Congregations come and go but the Word of God remains forever. Heaven is where the holy ones of God gather to receive holy things. For some fifty years Grace has been such a place. In the future it may be somewhere else. What of that? Why weep over buildings, property, furniture, and memories? Has not God’s grace, mercy, and peace been given faithfully here? Has not God done exactly what He promised—giving forgiveness of sins week in and week out?

This is what Jesus was getting at in the Holy Gospel. Blessed are the poor in spirit, for theirs is the kingdom of heaven. Luther said, “We are beggars, this is true.” We don’t look to the presence of a booming congregation any more than we look to our own possessions as signs of God’s love. We are blessed people of God when we come before Him as beggars, hands open in prayer to receive whatever gifts He may have for us. No matter what we have or have not the kingdom ours remains. No matter whether Grace remains small and struggling or grows and thrives, the one holy Christian church is preserved forever.

Blessed are those who mourn, for they shall be comforted. Yes, we grieve but not like those who have no hope. We believe that “that Jesus died and rose again, even so God will bring with Him those who sleep in Jesus” (1 Thess 4:14). We are and will be comforted in the resurrection of the dead.

No matter what this life brings we know already that we are blessed. We are made holy and righteous by Christ’s blood and have the hope of heaven. There, we will be satisfied. There, we will see God. There, we will have our great reward. For now our joys are mixed with sadness but then the Lamb … will be [your] shepherd, and he will guide [you] to springs of living water, and God will wipe away every tear from [your] eyes. Not just then but even now as we receive the Lamb’s high feast.

In Name of the Father, + Son, and Holy Spirit. Amen.

Rev. Christopher R. Gillespie
Grace Lutheran Church
Dyer, Indiana

St. Michael and All Angels 2012 – Matthew 18:1-11

30. September 2012
St. Michael and All Angels
Matthew 18:1-11

God has constituted His creation in a wonderful order for two reasons. One, that we would love our neighbor as much as ourselves and two, that we would love God with our entire being. This is why asking “who is the greatest in the kingdom of heaven?” is a totally bone-headed question from the disciples. This is why asking “who is the greatest in the family?” is also stupid. This is why asking “who is the greatest at Grace Lutheran Church?” is the wrong question. All these questions seek to elevate yourself as greater than other.

God does not care for greater or lesser. He loves all equally, whether old or young, influential or peon, wealthy or poor, Indiana or Illinois native. The only-begotten Jesus died for the sins of the whole world, since all are sinners and all are in need of forgiveness, life, and salvation.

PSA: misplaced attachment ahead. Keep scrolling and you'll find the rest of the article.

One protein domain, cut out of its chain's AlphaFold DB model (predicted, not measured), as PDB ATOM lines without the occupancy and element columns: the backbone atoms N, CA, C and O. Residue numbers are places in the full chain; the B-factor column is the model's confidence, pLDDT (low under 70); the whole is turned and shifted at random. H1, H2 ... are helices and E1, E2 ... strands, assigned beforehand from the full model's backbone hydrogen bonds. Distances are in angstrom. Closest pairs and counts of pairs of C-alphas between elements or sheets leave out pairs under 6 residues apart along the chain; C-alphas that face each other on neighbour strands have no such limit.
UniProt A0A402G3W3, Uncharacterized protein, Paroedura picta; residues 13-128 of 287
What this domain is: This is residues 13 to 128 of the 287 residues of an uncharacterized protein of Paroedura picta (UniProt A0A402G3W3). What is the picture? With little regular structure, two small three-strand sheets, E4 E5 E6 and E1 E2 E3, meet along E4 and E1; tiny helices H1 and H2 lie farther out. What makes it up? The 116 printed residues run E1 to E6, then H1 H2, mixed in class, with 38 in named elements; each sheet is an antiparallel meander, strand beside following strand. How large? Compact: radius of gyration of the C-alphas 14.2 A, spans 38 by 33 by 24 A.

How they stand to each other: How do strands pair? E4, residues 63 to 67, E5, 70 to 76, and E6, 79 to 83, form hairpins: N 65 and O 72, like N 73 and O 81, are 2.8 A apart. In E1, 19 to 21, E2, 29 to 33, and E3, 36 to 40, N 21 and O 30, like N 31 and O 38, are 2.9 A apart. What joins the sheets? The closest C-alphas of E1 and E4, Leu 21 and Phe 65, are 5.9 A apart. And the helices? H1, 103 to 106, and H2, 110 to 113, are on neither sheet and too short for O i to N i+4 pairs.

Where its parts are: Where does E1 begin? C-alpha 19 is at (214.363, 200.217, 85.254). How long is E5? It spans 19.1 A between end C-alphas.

This does not mean that there is no distinctions in this world nor that our world is ordered by God. Not all are given to be civil leaders, politicians, or business owners. Some are called to be citizens and workers. This is God-ordained and this is for our good. It is also the same for the home. Being the head and father is not a matter of power but a matter of God-given authority for service. It does not mean that dad is more important or more saved by God. It simply means God has given to dad special duties and responsibilities for the blessing of the family.

But we sinners are always concerned about our identity. We jockey for the best position at work. We do what we can to outpace the Joneses. We always thank God we’re not like the other guy. We distinguish ourselves by age, economic status, race, and other worldly standards. We care what others think of us, especially if it makes us look better.

This is why gossip is on our tongues. We see to destroy our neighbor’s reputation not because we care about them. No, not at all. We ruin them so we look better in contrast. This is why we desire our neighbor’s stuff, his wife, or even his life. We desire what is theirs not to help them support and keep it but that we might have what they do not. And so it goes. We do not love our neighbor as much as we love how God has made us and supported us.

All your sins against your neighbor—whether greed, gossip, hatred, theft, civil disobedience, and adultery— are fundamentally sins against God. God gave you authorities including your parents not to belittle you but to protect you and care for you. God gives life as a blessing to care for family, church, and world. God institutes marriage as the locale for life-giving, for the raising of these children, and because it’s not good than man be alone. He orders the cosmos with rain and sun and all we need so that we may be equipped to love Him and the neighbor He has given us. He gives us the gift of speech to live together, support each other, and most importantly communicate the Gospel. God rejects greed because it is unbelief that God has given you exactly what you need in every way.